“A cosy chocolate box murder mystery mixed with Lovecraftian Horror” is what I’m going for this year. It doesn’t need to be “X meets Y” but that’s often a good foundation to start off with.
If you have characters already, that’s cool. Write names down, go to random name generators, let the characters and the pitch percolate for a bit.
Maybe at some point here think about the theme, the tone, basically what this project is *about*. What are you saying? This can happen later, but I admit I tend to start thinking about it at this level. My previous project, Lightning, is all about family, the concepts of normal & weirdness then on the surface of all of that it’s about superpowered people solving their problems by abusing power and avoiding responsibility.
Do you have a start to the project? Do you have an end? Even if you do nothing else, knowing these before November 1st will give you something to launch from and somewhere to aim your word cannons at. If you get stuck (and in NaNoWriMo you WILL get stuck) then you’ll know what to go back to. If you have the beginning and end, maybe work out the big dramatic moments. Each one is like a touchstone, a waypoint for you to look for when writing. Once you’re there then you’re on to the next one and that momentum can keep you going.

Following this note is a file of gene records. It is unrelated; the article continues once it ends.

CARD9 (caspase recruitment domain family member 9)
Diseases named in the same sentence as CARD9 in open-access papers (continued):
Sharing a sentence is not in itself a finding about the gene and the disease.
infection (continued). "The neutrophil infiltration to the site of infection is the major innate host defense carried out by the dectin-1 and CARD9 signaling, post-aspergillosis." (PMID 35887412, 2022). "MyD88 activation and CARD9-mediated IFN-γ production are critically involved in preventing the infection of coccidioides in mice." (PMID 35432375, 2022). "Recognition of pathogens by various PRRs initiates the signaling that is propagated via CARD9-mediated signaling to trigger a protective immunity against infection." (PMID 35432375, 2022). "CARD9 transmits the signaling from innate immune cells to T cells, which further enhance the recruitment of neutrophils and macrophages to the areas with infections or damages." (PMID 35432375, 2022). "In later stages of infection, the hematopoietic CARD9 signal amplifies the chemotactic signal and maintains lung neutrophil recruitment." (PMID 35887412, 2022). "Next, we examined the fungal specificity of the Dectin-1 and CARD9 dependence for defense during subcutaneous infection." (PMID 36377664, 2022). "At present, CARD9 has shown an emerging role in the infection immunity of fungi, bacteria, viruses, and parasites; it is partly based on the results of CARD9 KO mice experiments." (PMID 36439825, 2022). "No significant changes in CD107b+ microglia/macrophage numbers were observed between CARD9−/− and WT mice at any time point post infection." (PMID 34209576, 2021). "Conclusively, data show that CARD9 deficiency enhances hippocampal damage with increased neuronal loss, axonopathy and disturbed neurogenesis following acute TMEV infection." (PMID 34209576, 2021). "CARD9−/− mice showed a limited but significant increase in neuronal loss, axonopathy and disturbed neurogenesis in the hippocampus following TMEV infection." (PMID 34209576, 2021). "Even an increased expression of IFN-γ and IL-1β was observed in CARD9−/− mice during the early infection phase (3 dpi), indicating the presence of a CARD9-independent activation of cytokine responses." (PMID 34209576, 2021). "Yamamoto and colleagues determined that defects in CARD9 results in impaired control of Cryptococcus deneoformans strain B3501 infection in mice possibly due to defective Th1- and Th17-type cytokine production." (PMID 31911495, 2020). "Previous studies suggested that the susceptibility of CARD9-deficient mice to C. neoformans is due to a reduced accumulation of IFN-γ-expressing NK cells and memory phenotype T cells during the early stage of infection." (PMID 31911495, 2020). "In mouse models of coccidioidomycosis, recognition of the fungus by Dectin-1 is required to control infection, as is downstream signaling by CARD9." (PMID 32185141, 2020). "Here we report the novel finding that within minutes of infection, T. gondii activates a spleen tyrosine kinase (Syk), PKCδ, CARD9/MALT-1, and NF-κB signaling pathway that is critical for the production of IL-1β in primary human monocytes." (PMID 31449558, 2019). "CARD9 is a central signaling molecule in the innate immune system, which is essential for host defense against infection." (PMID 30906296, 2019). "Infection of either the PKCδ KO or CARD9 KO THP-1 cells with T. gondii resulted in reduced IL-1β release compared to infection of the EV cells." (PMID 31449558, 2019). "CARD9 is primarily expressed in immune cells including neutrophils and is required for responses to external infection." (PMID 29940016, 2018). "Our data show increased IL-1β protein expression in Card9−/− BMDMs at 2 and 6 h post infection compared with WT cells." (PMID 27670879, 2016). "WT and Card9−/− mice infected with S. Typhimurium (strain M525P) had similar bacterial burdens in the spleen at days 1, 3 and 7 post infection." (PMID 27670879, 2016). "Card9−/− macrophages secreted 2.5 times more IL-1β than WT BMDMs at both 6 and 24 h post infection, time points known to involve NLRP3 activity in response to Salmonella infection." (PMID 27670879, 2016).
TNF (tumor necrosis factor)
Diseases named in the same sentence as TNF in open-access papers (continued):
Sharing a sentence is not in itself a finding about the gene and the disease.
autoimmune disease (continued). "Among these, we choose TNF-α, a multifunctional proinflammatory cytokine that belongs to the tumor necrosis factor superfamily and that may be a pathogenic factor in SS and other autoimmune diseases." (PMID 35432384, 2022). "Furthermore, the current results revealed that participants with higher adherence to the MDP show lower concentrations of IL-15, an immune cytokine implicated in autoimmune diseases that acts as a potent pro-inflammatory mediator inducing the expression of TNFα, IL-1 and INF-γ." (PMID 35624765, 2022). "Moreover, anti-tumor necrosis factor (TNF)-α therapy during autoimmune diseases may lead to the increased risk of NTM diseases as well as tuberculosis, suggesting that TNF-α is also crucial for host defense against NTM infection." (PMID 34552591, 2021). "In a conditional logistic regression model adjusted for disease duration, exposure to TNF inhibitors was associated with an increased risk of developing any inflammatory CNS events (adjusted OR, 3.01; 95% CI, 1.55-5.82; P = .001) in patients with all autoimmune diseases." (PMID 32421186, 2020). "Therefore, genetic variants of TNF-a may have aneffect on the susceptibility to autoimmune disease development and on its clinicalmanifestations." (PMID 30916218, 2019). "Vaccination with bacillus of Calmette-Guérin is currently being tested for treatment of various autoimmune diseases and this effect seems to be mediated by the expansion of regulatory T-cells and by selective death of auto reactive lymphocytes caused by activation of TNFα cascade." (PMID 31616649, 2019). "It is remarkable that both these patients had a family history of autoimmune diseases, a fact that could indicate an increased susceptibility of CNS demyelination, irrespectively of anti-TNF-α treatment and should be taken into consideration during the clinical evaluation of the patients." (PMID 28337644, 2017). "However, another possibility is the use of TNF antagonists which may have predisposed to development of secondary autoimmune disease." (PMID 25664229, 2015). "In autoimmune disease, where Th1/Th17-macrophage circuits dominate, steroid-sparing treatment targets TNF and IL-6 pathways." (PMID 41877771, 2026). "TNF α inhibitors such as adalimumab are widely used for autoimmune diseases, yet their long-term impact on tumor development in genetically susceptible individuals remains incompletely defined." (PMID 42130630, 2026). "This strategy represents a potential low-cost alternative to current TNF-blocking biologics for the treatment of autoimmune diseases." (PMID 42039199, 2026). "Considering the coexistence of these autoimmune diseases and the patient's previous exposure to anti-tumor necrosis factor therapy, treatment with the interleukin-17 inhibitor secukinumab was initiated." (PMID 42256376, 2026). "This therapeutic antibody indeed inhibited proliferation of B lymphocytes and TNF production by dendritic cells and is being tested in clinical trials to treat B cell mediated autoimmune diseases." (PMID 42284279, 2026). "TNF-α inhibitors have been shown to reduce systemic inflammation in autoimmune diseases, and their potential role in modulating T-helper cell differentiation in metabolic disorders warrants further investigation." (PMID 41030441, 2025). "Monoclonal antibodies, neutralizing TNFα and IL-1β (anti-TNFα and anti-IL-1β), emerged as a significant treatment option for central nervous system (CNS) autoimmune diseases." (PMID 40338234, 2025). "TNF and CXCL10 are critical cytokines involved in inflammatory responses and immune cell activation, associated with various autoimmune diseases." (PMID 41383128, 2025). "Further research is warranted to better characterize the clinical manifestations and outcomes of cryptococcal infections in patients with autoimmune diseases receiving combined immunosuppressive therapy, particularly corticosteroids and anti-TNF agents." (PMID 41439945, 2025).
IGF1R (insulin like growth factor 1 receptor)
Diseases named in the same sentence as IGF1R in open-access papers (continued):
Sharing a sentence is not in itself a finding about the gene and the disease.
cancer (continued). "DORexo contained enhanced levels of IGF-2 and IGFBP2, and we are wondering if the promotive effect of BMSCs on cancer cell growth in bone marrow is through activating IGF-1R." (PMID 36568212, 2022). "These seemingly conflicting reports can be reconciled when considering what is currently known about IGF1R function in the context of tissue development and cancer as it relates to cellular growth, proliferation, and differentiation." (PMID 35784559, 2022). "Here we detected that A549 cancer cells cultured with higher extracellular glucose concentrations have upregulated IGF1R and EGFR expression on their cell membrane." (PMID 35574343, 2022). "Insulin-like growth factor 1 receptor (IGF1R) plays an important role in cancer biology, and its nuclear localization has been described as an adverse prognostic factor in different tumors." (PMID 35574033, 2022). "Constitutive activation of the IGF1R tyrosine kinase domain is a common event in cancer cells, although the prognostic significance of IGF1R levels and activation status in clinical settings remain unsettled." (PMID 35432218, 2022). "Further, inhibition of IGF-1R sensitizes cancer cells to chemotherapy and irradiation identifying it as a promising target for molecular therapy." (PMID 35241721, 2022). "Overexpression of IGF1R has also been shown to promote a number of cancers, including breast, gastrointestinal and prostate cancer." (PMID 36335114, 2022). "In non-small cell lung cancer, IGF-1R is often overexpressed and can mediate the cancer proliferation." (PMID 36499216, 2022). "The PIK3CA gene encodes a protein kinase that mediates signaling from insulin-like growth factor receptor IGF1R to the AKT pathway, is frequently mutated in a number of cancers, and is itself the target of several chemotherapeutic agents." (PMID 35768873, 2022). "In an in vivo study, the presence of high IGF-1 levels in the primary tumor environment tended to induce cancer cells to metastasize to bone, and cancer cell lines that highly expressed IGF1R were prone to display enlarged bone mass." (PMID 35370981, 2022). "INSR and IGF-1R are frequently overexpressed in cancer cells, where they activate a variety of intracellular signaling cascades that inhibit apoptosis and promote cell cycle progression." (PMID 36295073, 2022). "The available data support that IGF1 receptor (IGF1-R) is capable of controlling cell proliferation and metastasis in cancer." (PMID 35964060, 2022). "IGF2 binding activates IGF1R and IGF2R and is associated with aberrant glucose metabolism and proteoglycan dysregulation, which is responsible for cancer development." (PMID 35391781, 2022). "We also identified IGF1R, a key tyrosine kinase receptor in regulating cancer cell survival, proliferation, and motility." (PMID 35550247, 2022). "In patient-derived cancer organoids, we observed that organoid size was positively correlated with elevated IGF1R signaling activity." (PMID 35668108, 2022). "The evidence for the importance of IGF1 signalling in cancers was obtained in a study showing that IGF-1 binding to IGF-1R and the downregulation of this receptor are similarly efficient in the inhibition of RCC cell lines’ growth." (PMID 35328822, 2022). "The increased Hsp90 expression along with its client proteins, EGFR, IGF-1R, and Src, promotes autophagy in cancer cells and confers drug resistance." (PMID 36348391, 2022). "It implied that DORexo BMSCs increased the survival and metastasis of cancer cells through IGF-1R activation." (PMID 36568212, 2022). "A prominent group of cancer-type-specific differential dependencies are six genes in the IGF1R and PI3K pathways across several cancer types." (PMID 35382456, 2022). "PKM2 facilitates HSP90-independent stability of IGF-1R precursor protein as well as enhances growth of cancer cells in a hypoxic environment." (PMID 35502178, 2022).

Let all of these ideas evolve and mutate into beautiful monsters in your mind, but write them down whenever they turn up. I like to have a notepad for each project and the one above this section is the one which I’m using for this year. I dedicate at least one page to each character, to each chapter, anything like that. Any time I hit upon something like, “Robert’s allergic to peanuts,” I note it down. If I know the arc of chapter one it goes in, at least until I scribble it out and start again, then I ignore all of it during NaNoWriMo. Even if I do that, I’ll have something basic I started with.
We’ve got all the brain stuff going on. That’s cool and hopefully you’ve got a pretty notepad to put it in. Do you want to go even further with your prep? I know I do.
These are index cards. I don’t have an index card problem, honestly. It’s just that my flat is mainly made out of board games, comics, notepads and index cards. They’re only little but they’re still 25% of the flat’s contents somehow.
I use them for two things in my writing; scenes and characters.
Those continuity notes in my project notepad, those are rough. I keep a treasury-tagged stack of cards with the character details. This includes what they’re wearing and how they speak. If I forget what I’m doing with a character then it’s in here. Hopefully I can keep my facts straight when I write but even if I don’t, these notes will be there for when I edit.